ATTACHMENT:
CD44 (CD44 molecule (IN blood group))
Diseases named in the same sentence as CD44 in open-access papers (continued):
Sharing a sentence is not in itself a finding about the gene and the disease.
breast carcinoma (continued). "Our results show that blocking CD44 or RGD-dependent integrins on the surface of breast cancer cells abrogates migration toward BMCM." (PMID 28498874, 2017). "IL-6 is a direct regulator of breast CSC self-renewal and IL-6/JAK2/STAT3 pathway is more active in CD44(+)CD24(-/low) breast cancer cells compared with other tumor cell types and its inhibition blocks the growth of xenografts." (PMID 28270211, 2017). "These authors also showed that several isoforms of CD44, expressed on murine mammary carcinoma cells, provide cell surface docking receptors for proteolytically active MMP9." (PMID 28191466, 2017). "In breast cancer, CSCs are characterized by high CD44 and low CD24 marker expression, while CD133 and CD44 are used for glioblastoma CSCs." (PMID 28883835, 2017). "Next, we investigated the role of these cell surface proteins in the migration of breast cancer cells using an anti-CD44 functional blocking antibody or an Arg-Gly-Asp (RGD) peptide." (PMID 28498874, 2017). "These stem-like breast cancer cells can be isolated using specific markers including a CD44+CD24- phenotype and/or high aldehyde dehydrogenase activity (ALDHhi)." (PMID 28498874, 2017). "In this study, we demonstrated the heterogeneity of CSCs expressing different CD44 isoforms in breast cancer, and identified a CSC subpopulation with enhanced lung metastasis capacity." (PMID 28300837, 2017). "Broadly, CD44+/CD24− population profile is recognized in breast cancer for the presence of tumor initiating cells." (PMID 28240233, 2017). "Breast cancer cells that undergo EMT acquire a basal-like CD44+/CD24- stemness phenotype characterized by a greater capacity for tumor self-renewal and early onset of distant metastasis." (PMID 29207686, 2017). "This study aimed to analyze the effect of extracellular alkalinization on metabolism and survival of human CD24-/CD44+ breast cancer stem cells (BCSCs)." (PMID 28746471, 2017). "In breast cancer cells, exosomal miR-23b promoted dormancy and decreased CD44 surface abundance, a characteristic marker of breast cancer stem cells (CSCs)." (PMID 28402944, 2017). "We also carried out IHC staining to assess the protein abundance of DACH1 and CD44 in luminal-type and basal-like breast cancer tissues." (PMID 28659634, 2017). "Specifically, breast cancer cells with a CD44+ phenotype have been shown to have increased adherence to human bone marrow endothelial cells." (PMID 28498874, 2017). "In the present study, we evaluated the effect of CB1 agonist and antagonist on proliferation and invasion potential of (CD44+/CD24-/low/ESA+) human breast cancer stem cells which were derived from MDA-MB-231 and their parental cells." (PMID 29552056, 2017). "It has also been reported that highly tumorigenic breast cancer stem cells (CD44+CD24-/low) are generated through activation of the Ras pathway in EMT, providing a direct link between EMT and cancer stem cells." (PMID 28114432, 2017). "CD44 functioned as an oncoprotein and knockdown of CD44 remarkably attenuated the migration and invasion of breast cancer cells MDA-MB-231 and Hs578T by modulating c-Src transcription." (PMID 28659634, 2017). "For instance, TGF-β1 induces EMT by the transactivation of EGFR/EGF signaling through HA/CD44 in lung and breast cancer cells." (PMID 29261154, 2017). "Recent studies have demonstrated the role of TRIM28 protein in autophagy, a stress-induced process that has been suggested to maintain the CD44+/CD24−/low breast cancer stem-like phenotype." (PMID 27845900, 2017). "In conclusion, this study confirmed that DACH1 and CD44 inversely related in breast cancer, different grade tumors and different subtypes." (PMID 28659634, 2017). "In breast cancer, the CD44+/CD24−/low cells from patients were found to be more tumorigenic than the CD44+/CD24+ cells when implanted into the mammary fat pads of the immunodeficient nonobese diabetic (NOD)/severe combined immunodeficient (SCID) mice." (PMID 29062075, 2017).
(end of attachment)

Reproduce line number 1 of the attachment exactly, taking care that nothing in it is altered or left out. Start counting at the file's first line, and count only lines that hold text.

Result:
CD44 (CD44 molecule (IN blood group))